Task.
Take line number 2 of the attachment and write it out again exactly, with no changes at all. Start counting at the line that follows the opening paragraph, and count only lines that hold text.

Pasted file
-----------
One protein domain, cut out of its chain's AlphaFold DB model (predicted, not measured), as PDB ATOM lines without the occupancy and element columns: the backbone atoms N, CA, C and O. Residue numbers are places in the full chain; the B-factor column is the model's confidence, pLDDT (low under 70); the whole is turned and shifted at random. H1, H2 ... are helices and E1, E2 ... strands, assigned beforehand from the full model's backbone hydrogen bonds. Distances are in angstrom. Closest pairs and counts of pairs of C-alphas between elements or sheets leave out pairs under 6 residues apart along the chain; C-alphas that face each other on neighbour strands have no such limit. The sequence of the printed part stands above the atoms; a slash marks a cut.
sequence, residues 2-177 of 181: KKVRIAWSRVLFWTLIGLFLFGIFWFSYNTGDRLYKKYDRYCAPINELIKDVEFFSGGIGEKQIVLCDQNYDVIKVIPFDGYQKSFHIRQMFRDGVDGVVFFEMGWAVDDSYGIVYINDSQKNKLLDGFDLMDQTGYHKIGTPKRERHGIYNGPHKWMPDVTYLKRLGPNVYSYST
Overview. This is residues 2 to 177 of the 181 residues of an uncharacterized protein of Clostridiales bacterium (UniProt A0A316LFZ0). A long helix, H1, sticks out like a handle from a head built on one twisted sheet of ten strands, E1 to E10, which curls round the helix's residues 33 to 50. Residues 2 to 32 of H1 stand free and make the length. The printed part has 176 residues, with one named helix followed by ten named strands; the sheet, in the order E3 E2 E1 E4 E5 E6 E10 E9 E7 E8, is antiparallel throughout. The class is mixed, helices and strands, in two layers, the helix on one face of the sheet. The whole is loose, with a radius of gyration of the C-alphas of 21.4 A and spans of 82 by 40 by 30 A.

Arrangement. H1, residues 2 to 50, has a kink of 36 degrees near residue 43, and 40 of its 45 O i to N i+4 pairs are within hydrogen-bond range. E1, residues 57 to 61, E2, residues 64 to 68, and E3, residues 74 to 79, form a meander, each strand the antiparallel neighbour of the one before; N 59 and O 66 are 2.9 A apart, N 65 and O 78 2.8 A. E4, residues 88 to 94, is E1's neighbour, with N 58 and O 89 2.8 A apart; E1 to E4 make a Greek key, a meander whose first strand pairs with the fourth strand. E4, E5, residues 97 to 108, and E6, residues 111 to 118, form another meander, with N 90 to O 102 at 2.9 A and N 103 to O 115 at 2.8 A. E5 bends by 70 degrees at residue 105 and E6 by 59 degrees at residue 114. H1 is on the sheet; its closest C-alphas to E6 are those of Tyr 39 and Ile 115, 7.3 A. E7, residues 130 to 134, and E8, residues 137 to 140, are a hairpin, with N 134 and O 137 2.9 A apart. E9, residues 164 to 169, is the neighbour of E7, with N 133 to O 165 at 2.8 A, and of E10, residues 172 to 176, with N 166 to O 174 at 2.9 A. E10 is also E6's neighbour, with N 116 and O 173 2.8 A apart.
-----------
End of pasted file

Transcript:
Overview. This is residues 2 to 177 of the 181 residues of an uncharacterized protein of Clostridiales bacterium (UniProt A0A316LFZ0). A long helix, H1, sticks out like a handle from a head built on one twisted sheet of ten strands, E1 to E10, which curls round the helix's residues 33 to 50. Residues 2 to 32 of H1 stand free and make the length. The printed part has 176 residues, with one named helix followed by ten named strands; the sheet, in the order E3 E2 E1 E4 E5 E6 E10 E9 E7 E8, is antiparallel throughout. The class is mixed, helices and strands, in two layers, the helix on one face of the sheet. The whole is loose, with a radius of gyration of the C-alphas of 21.4 A and spans of 82 by 40 by 30 A.